So I get scarcity--theater is swimming in it, because every someone creates great work it exists in that moment and that moment alone.

"So if you want to make a really decent living doing ANYTHING now, people have to believe that there is something about working with you that you can't get working with just anyone."

You're shifting the landscape—I just want artists to be treated better by the institutions that use them. That isn't a "really decent" living--it's just a reasonable living. Even having the security and pay of a middle-school teacher in America today (which is often horrendous) would be an immense gift if it were possible for working artists to aspire to.

"If you haven't been able to carve out that distinct niche for yourself, either in the work you do, how you do the work, or who you do the work for . . . then you are officially a commodity and you will be treated like one, meaning you will get paid just enough to keep you working but never enough to be stable. It's true for doctors, lawyers, plumbers and artists . . . there is nothing sacred about the artistic profession that makes it different."

Except that doctors, lawyers and plumbers don't live in an abusive system with institutions that systematically underpay them if they practice their professions. AT ALL. In fact, you've chosen three groups that many make jokes about being massively OVER paid. I mean, are these really the best examples? Even lawyers, doctors and plumbers who do NOTHING to make theselves "scarce" and inhabit a niche make a solid, secure living. This is almost as bad as the blackjack example!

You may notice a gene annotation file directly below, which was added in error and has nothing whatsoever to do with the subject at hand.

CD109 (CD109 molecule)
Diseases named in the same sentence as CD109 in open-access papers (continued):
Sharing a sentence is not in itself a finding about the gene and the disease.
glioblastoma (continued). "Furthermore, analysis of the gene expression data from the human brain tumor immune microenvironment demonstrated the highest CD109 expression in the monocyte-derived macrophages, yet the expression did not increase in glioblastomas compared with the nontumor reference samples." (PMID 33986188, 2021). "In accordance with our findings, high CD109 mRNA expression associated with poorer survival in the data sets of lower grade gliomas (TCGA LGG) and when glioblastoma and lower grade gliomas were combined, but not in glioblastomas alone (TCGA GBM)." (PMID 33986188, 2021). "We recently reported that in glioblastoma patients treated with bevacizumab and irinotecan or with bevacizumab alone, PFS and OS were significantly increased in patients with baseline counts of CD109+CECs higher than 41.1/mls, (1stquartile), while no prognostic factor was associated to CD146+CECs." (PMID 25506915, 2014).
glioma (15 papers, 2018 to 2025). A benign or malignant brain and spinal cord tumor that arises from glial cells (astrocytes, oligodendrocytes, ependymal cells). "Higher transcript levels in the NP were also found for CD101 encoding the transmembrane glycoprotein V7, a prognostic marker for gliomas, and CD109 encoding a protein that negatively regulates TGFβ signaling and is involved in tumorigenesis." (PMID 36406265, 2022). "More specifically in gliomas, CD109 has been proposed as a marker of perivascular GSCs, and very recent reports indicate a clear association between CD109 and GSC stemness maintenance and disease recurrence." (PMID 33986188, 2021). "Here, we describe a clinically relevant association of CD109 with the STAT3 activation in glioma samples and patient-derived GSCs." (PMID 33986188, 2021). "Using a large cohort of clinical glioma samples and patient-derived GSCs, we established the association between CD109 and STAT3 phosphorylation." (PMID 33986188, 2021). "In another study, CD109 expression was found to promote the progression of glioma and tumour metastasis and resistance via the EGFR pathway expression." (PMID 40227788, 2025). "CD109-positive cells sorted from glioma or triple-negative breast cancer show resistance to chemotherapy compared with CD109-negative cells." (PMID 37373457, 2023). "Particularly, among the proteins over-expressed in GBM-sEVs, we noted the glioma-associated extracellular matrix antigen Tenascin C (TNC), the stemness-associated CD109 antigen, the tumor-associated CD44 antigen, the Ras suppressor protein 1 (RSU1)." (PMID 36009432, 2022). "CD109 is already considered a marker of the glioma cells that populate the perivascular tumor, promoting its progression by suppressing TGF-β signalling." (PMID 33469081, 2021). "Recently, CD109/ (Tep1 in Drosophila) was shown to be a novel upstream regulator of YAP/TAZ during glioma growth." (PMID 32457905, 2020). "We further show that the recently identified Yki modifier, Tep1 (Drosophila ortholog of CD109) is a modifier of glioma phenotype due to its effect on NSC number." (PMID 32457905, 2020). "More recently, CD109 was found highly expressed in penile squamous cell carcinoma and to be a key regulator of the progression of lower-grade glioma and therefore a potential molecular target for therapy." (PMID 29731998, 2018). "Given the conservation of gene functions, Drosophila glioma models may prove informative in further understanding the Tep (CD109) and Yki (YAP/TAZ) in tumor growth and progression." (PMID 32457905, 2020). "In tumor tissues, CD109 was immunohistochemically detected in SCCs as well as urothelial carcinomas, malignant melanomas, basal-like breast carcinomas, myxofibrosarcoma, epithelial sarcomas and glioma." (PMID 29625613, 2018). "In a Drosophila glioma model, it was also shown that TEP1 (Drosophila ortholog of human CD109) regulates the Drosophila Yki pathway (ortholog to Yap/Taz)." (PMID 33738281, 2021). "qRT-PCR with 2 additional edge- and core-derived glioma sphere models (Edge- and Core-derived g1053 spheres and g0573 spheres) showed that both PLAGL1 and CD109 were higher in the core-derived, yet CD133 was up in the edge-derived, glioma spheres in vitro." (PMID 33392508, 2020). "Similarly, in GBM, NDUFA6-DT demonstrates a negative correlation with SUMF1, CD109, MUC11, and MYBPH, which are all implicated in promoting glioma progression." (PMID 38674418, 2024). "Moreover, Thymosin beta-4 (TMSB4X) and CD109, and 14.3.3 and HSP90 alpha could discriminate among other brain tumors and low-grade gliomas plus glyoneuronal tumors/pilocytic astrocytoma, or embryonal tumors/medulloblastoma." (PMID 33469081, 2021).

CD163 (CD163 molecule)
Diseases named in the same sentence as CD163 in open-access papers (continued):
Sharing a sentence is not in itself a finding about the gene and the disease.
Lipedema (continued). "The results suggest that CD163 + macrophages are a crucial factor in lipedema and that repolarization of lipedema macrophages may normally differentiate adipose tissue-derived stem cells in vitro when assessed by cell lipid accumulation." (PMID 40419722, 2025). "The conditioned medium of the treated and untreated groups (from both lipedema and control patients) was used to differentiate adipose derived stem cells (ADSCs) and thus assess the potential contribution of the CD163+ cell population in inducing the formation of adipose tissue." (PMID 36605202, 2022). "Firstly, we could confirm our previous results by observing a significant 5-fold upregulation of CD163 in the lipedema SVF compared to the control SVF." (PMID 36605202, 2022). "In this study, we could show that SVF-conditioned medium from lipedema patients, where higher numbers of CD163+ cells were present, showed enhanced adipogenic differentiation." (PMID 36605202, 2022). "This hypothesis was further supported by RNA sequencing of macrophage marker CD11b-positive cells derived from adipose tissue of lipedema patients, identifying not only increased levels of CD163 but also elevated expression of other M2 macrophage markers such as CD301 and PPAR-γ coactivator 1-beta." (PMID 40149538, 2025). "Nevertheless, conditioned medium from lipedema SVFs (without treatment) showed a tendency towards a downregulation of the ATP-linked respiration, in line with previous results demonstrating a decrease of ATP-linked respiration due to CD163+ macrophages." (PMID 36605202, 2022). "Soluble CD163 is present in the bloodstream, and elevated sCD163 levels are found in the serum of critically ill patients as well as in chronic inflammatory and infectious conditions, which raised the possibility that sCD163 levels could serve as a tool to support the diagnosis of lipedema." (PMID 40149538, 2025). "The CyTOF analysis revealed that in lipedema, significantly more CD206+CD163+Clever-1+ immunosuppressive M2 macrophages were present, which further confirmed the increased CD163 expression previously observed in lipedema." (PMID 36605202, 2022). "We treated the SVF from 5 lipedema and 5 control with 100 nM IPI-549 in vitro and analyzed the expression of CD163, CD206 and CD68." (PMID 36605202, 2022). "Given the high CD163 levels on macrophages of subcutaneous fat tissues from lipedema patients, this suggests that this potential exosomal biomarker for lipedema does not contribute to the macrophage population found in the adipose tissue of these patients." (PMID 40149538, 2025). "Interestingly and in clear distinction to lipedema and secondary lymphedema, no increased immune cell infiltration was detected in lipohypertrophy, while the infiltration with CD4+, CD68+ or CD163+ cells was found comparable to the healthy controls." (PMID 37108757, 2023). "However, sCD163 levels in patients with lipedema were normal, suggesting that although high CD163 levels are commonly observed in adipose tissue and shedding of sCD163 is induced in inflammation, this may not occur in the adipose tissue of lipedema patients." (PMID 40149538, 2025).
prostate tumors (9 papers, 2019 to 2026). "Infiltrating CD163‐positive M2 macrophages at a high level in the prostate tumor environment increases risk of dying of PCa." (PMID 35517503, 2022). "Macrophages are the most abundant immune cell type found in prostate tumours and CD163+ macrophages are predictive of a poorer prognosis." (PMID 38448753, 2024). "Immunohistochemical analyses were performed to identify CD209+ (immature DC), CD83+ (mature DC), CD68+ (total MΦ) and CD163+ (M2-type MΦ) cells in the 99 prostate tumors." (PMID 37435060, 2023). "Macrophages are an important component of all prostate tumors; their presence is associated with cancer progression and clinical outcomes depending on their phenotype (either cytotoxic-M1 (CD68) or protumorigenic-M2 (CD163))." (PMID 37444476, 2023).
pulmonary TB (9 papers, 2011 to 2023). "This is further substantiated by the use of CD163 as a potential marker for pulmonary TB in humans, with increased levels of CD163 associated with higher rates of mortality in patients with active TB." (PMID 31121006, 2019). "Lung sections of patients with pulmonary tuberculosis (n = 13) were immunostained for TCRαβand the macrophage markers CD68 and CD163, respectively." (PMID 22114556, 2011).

Doctors do live in a system that is dominated by institutions that are similar, if you squint a whole lot (i.e. hospitals) but in that case through long precedent, negotiations and the state of the dominant paradigm we as a culture have agreed that doctors are important to our health, and so we don't pay them like shit. This isn't actually true everywhere—I have an acquaintance who was a doctor in central Africa (I think Zambia?) where health care has been nonexistant, and so the government refuses to support any real degree of health care support for its citizens.

Why would any country do this? Because it's what they're used to, because it's easier to follow the old path, and because until people are shaken awake and shown why something is important they don't support something—that's human nature.

I leave the connection between the above and the theatrical system as n exercise for the reader.

I used poker as an example of this because to be successful in it over the long haul you have to develop some form of scarcity in the midst of an incredibly hostile environment.

Right—that's what I said. It FEELS like being in the arts, which is also an incredibly hostile environment. That doesn't mean it actually sheds any light on what it is actually like.